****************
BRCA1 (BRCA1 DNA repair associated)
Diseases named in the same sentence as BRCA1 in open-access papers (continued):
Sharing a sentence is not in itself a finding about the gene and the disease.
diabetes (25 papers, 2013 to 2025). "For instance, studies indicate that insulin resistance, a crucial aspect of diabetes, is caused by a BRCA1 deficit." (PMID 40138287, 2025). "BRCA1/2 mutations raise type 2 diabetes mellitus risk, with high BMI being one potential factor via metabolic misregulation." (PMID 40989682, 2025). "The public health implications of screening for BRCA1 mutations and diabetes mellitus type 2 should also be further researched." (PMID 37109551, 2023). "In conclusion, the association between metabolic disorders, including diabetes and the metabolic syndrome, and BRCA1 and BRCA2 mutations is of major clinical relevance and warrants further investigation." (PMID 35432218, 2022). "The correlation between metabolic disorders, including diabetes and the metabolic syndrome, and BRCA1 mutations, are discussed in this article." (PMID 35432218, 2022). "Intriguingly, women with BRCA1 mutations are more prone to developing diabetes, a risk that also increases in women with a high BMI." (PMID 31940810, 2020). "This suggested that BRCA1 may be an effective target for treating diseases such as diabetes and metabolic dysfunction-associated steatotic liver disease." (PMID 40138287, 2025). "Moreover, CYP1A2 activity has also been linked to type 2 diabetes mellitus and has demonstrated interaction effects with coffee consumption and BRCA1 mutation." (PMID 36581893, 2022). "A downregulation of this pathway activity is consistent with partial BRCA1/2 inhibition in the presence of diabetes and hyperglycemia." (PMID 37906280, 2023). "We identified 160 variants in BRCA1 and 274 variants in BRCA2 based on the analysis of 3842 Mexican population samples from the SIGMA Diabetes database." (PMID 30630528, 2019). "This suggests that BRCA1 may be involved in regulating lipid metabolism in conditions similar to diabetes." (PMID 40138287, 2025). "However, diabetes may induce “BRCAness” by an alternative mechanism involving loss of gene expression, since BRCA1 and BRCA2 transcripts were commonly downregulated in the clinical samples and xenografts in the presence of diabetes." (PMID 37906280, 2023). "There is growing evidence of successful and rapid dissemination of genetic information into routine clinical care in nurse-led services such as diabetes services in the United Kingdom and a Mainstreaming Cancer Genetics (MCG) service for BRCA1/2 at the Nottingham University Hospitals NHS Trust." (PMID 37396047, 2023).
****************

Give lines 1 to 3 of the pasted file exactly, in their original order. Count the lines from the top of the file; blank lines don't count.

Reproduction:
BRCA1 (BRCA1 DNA repair associated)
Diseases named in the same sentence as BRCA1 in open-access papers (continued):
Sharing a sentence is not in itself a finding about the gene and the disease.